Stem Cell Transplant Clinical Trials Lead to Knowledge and New Discoveries in the Fight Against Cancer
In addition to standard therapies, University Hospitals Seidman Cancer Center’s Stem Cell Transplant Program offers patients participation in clinical trials and investigations. These are fundamental to our program. Our physician-scientists are pioneers in making leading-edge discoveries about the treatment of blood cancers so patients can benefit from the improved outcomes. Several of the diseases treatable with a stem cell transplant lack a standard of care, due to toxicity or lack of effectiveness of older therapies. Therefore, our approach includes the consideration of clinical trial participation for most of our transplant candidates.
The Goals of Our Clinical Trials
Well-designed clinical trials are the centerpiece of our approach. They represent the latest innovations in cancer management and treatment. The main goals of our studies are:
- Decrease the rate and severity of transplant-associated side effects
- To extend stem cell transplants to most patients in need of this form of treatment
- Increase the cure rates by using new ways of delivering chemotherapy and radiation therapy in the transplant process
Progress with Blood and Marrow Stem Cells
Some of the clinical trials currently in development include:
- Cord blood ex-vivo expansion with mesenchymal stromal cells. This study aims at increasing the number of cells contained in umbilical cord blood prior to transplantation, by cultivating the cells in the laboratory. Cell dose is a frequent limitation for adults eligible for this type of transplant, a problem that leads to longer time in the hospital and other side effects.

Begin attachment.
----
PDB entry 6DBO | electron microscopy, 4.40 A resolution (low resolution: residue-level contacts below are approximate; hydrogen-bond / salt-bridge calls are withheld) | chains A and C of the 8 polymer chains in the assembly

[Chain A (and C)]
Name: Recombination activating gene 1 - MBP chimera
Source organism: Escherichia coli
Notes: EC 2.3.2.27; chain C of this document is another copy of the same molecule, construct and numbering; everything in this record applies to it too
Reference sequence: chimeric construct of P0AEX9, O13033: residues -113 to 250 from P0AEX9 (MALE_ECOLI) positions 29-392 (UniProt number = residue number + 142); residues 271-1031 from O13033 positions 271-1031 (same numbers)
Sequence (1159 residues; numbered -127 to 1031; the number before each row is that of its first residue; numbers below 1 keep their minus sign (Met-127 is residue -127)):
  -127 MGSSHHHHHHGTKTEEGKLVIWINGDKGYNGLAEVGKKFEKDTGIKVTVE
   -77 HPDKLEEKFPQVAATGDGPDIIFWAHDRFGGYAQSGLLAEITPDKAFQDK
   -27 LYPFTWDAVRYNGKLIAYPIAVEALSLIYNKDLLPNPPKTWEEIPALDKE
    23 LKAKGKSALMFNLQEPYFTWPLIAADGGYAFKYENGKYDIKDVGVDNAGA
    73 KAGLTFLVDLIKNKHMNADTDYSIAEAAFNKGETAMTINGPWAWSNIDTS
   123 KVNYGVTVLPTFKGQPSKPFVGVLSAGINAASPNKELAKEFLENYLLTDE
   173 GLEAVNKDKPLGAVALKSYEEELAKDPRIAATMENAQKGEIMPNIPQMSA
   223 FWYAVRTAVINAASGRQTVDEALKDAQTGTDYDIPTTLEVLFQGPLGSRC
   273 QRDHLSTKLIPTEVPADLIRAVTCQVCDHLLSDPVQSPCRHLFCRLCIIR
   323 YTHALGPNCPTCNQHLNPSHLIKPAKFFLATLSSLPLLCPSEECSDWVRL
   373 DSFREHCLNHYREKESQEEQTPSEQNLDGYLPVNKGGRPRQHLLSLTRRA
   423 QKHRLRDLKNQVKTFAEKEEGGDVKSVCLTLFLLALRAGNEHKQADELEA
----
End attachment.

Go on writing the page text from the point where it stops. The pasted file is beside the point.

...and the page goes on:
- Use of targeted radiation to the bone marrow in order to decrease toxicity to other organs.
- Post transplant interventions to prevent leukemia relapse. We aim to prevent recurrence of acute myelogenous leukemia and myelodysplastic syndrome after a donor cell transplant.
We also offer studies for leukemias, myelodysplastic syndrome, lymphomas, multiple myeloma and other diseases through the Blood and Marrow Transplant Clinical Trial Networks (BMT CTN), including:
- Assessments of a full ablation transplant versus reduced conditioning for patients with acute leukemia in remission. In the past we have used heavy doses of chemotherapy and/or radiation therapy that was potentially very toxic. Today we are seeking a less invasive therapy that results in a positive outcome.
- Investigations of reduced intensity therapy with the same goal to replace the immune system with a healthy donor’s. This trial offers patients a less intensive and less toxic regimen, using special kinds of chemo that are more focused on eliminating the patient’s immune system rather than getting rid of the entire blood system. This clinical investigation seeks to see whether this different strategy may be better even for older patient in their mid-seventies.
- Stem cell transplant for multiple myeloma. Through the Clinical Trials Network, we are assessing different strategies using autologous stem cells as part of the treatment and comparing methods of collecting cells using various medications.
In addition to these investigator-initiated trials, we also participate in multiple large national cooperative groups and international clinical trials enrolling patients with various types of cancers.
Individualized Assessment and Recommendations
We consider clinical trials to be excellent treatment for patients, and we encourage participation. A clinical trial nurse who is intimately familiar with the study reviews the trial with patients, including getting informed consent. We urge patients to review the information with their families and come back once they have made a decision.
In addition, a major drive in medicine is individualized therapy. Our goal is to make therapy match the patient’s particular needs, avoiding over treatment and under dosing. This is particularly significant to treatment with chemotherapy.